This is why you don’t go to the West Side, I told myself. This is why everyone you’ve ever known has told you again and again you don’t go to the South Side, the West Side ever ever ever. Poor poor poor. Black black black. You’ll get robbed and murdered. You’ll never get home again.
This story really hit home for me. I think much prejudice is based on race, but more on race coupled with economic status than just race alone. D'Souza makes the connect between race and economic status as well:
I knew Mr Harris couldn’t come to our house in Park Ridge in that beat-up car of his without getting one of our neighbourhood cops on his tail. I knew he couldn’t come up where we lived without getting arrested. Because a black man in a tattered suit had come to our door soliciting once when I was young. My mother had told him ‘no’ and looked out the drapes at him as he left. She said to me, ‘He’s not going to make it three more doors before they call the police on him.’ Ten minutes later we heard the sirens and when we went out to look, they were handcuffing him up against the trunk of an oak tree while all the mothers and their kids stood in the doorways to see.
In contrast to D'Souza's story, Dinaw Mengestu's "Big Money" (probably my favorite of the stories available) touches on the life of Chicago from the perspective of an African-American.
Despite its size and diversity, I thought of the city as provincial; as a place of tight, confined borders from which people rarely ventured, and where a distinct brand of Midwestern racism and ignorance lived and thrived...I had been called a nigger dozens of times in high school, and with bigger, and meaner, friends taking the lead I had later gone out of my way to frighten young white couples walking along the lake shore. And while of course I knew at the time that none of this was unique to Chicago, I was convinced that the city itself was somehow guilty of creating at least some of the anger and contempt I often felt, if only because there had to be something more specific than human nature to blame.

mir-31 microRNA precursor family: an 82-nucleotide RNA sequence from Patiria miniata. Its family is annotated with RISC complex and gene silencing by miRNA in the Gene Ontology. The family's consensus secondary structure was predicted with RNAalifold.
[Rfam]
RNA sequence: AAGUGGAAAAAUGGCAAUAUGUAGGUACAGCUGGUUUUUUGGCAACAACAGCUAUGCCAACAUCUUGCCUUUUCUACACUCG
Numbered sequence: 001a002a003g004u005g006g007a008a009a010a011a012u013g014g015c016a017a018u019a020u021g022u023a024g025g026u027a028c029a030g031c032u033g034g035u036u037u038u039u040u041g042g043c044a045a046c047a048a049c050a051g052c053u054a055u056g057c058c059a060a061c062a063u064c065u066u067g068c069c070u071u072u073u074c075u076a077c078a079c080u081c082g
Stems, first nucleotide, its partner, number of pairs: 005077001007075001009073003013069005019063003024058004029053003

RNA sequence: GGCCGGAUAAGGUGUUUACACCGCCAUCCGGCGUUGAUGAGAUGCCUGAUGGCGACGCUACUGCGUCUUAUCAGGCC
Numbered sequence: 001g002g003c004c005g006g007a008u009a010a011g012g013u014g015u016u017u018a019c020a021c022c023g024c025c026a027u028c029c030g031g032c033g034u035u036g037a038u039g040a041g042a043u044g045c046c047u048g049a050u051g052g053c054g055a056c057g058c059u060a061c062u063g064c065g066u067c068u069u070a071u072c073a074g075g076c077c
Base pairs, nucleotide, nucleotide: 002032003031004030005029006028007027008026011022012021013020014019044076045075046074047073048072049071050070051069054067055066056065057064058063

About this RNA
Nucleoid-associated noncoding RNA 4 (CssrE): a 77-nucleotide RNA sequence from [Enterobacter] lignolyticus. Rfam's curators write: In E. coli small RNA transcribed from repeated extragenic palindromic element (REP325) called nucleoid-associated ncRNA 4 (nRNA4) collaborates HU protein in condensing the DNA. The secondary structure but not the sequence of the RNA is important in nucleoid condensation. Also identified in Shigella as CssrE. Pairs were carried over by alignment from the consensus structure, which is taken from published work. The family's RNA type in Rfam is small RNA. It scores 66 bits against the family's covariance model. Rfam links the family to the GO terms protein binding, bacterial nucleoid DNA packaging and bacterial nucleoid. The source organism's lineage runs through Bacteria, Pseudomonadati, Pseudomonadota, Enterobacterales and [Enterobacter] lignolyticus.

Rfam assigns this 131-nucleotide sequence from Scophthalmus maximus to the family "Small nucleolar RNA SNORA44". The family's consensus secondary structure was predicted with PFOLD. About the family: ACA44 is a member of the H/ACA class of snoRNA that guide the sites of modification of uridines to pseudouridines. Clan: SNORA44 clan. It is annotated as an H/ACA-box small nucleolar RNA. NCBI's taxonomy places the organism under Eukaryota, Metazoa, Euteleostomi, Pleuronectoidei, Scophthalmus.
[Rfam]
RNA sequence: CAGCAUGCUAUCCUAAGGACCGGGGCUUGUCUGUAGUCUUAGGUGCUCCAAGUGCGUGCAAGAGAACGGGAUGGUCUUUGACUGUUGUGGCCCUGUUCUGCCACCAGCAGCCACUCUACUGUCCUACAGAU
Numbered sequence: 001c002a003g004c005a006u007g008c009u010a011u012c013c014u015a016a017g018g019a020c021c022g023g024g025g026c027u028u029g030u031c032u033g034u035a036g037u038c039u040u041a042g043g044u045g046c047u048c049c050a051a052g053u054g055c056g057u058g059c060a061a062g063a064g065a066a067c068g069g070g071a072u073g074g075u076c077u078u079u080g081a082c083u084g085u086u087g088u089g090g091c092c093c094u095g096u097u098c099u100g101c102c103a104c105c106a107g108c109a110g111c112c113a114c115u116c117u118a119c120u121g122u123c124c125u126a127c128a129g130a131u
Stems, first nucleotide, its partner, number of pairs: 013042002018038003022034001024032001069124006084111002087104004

Mengestu talks about returning to Chicago after some years in New York City, and how his perception of the city, of the "blue collar workers" and of his father changed while he was back home. His story is told in gorgeous prose, and I highly recommend clicking the link above to read it. It is a story about family, the city, immigrant life and the Chicago Cubs.
I love that there are stories that so unflinchingly face and display the double standards, the unfairness of living in America, from all angles and all cultures. D'Souza's story is a great example of that. But there are also stories about reverse discrimination, about the nasty side effects of affirmative action, and all the rest.
Those are just a few of the stories out of Granta's Chicago issue that struck a chord with me. There are several stories available from the Chicago issue here, and from the magazine, overall, here. I just wanted to share my thoughts with you on the magazine, the stories, and my imperfect yet beloved city :-)